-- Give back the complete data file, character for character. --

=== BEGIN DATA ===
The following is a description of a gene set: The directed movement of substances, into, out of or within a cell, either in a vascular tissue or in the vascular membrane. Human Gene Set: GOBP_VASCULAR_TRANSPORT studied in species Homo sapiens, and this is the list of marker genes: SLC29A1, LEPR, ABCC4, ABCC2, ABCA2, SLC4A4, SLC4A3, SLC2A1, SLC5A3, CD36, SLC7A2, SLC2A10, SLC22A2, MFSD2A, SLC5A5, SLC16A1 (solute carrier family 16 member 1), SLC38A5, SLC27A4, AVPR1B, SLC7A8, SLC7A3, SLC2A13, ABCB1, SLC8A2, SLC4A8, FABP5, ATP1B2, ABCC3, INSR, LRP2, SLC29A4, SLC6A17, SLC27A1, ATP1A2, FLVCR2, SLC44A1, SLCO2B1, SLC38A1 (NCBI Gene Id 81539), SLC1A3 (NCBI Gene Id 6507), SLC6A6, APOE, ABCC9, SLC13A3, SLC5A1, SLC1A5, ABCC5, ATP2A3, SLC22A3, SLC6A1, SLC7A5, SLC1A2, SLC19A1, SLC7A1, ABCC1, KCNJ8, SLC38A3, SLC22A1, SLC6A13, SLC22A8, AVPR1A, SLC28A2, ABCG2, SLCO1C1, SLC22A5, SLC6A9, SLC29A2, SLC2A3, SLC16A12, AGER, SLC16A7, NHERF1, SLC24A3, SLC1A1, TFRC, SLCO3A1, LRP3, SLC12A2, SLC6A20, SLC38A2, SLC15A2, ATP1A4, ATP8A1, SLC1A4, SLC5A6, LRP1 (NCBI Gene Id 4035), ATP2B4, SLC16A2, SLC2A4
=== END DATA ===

The following is a description of a gene set: The directed movement of substances, into, out of or within a cell, either in a vascular tissue or in the vascular membrane. Human Gene Set: GOBP_VASCULAR_TRANSPORT studied in species Homo sapiens, and this is the list of marker genes: SLC29A1, LEPR, ABCC4, ABCC2, ABCA2, SLC4A4, SLC4A3, SLC2A1, SLC5A3, CD36, SLC7A2, SLC2A10, SLC22A2, MFSD2A, SLC5A5, SLC16A1 (solute carrier family 16 member 1), SLC38A5, SLC27A4, AVPR1B, SLC7A8, SLC7A3, SLC2A13, ABCB1, SLC8A2, SLC4A8, FABP5, ATP1B2, ABCC3, INSR, LRP2, SLC29A4, SLC6A17, SLC27A1, ATP1A2, FLVCR2, SLC44A1, SLCO2B1, SLC38A1 (NCBI Gene Id 81539), SLC1A3 (NCBI Gene Id 6507), SLC6A6, APOE, ABCC9, SLC13A3, SLC5A1, SLC1A5, ABCC5, ATP2A3, SLC22A3, SLC6A1, SLC7A5, SLC1A2, SLC19A1, SLC7A1, ABCC1, KCNJ8, SLC38A3, SLC22A1, SLC6A13, SLC22A8, AVPR1A, SLC28A2, ABCG2, SLCO1C1, SLC22A5, SLC6A9, SLC29A2, SLC2A3, SLC16A12, AGER, SLC16A7, NHERF1, SLC24A3, SLC1A1, TFRC, SLCO3A1, LRP3, SLC12A2, SLC6A20, SLC38A2, SLC15A2, ATP1A4, ATP8A1, SLC1A4, SLC5A6, LRP1 (NCBI Gene Id 4035), ATP2B4, SLC16A2, SLC2A4